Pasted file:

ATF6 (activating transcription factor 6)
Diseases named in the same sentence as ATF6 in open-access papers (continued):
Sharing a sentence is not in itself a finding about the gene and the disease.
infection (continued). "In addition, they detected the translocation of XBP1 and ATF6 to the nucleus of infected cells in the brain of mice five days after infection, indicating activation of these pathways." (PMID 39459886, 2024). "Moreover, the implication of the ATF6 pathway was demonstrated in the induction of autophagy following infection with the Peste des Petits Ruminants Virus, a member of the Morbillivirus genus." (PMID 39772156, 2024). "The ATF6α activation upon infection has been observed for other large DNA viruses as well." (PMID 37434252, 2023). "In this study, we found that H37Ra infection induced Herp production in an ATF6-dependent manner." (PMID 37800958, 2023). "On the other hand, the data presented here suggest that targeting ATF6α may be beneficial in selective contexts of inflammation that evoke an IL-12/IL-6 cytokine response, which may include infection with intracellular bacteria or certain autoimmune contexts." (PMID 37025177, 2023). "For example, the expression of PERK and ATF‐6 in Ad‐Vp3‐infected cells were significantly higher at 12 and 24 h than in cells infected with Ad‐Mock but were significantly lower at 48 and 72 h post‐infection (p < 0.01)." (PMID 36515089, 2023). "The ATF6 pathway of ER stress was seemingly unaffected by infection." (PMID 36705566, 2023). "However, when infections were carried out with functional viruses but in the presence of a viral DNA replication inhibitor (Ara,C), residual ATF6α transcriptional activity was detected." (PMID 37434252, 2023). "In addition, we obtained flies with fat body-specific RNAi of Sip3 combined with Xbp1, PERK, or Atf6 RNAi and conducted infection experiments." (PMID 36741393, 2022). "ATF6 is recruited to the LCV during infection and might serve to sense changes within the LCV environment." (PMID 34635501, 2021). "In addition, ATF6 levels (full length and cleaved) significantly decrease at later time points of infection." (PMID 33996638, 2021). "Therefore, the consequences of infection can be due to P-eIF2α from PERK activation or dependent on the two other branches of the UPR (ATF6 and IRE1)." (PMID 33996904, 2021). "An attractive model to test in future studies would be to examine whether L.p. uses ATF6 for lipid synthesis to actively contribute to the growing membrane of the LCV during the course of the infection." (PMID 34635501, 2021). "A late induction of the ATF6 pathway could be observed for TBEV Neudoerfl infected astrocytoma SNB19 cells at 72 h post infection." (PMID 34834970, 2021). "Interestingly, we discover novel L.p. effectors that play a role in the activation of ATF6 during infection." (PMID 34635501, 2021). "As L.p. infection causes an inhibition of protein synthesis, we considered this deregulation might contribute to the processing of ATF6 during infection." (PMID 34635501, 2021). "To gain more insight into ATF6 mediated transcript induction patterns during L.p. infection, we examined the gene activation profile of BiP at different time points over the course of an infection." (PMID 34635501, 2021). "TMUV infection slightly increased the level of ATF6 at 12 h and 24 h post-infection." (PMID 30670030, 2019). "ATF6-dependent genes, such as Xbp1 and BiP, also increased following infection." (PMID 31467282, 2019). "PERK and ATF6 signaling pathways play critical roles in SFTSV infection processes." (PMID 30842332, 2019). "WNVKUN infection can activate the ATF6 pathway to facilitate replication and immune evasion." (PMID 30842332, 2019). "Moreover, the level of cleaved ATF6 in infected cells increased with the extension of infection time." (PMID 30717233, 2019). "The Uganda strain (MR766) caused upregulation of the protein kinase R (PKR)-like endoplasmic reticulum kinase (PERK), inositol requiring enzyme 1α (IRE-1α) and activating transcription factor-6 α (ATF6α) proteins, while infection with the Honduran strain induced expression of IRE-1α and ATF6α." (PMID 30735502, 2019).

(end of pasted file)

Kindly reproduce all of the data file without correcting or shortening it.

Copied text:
ATF6 (activating transcription factor 6)
Diseases named in the same sentence as ATF6 in open-access papers (continued):
Sharing a sentence is not in itself a finding about the gene and the disease.
infection (continued). "In addition, they detected the translocation of XBP1 and ATF6 to the nucleus of infected cells in the brain of mice five days after infection, indicating activation of these pathways." (PMID 39459886, 2024). "Moreover, the implication of the ATF6 pathway was demonstrated in the induction of autophagy following infection with the Peste des Petits Ruminants Virus, a member of the Morbillivirus genus." (PMID 39772156, 2024). "The ATF6α activation upon infection has been observed for other large DNA viruses as well." (PMID 37434252, 2023). "In this study, we found that H37Ra infection induced Herp production in an ATF6-dependent manner." (PMID 37800958, 2023). "On the other hand, the data presented here suggest that targeting ATF6α may be beneficial in selective contexts of inflammation that evoke an IL-12/IL-6 cytokine response, which may include infection with intracellular bacteria or certain autoimmune contexts." (PMID 37025177, 2023). "For example, the expression of PERK and ATF‐6 in Ad‐Vp3‐infected cells were significantly higher at 12 and 24 h than in cells infected with Ad‐Mock but were significantly lower at 48 and 72 h post‐infection (p < 0.01)." (PMID 36515089, 2023). "The ATF6 pathway of ER stress was seemingly unaffected by infection." (PMID 36705566, 2023). "However, when infections were carried out with functional viruses but in the presence of a viral DNA replication inhibitor (Ara,C), residual ATF6α transcriptional activity was detected." (PMID 37434252, 2023). "In addition, we obtained flies with fat body-specific RNAi of Sip3 combined with Xbp1, PERK, or Atf6 RNAi and conducted infection experiments." (PMID 36741393, 2022). "ATF6 is recruited to the LCV during infection and might serve to sense changes within the LCV environment." (PMID 34635501, 2021). "In addition, ATF6 levels (full length and cleaved) significantly decrease at later time points of infection." (PMID 33996638, 2021). "Therefore, the consequences of infection can be due to P-eIF2α from PERK activation or dependent on the two other branches of the UPR (ATF6 and IRE1)." (PMID 33996904, 2021). "An attractive model to test in future studies would be to examine whether L.p. uses ATF6 for lipid synthesis to actively contribute to the growing membrane of the LCV during the course of the infection." (PMID 34635501, 2021). "A late induction of the ATF6 pathway could be observed for TBEV Neudoerfl infected astrocytoma SNB19 cells at 72 h post infection." (PMID 34834970, 2021). "Interestingly, we discover novel L.p. effectors that play a role in the activation of ATF6 during infection." (PMID 34635501, 2021). "As L.p. infection causes an inhibition of protein synthesis, we considered this deregulation might contribute to the processing of ATF6 during infection." (PMID 34635501, 2021). "To gain more insight into ATF6 mediated transcript induction patterns during L.p. infection, we examined the gene activation profile of BiP at different time points over the course of an infection." (PMID 34635501, 2021). "TMUV infection slightly increased the level of ATF6 at 12 h and 24 h post-infection." (PMID 30670030, 2019). "ATF6-dependent genes, such as Xbp1 and BiP, also increased following infection." (PMID 31467282, 2019). "PERK and ATF6 signaling pathways play critical roles in SFTSV infection processes." (PMID 30842332, 2019). "WNVKUN infection can activate the ATF6 pathway to facilitate replication and immune evasion." (PMID 30842332, 2019). "Moreover, the level of cleaved ATF6 in infected cells increased with the extension of infection time." (PMID 30717233, 2019). "The Uganda strain (MR766) caused upregulation of the protein kinase R (PKR)-like endoplasmic reticulum kinase (PERK), inositol requiring enzyme 1α (IRE-1α) and activating transcription factor-6 α (ATF6α) proteins, while infection with the Honduran strain induced expression of IRE-1α and ATF6α." (PMID 30735502, 2019).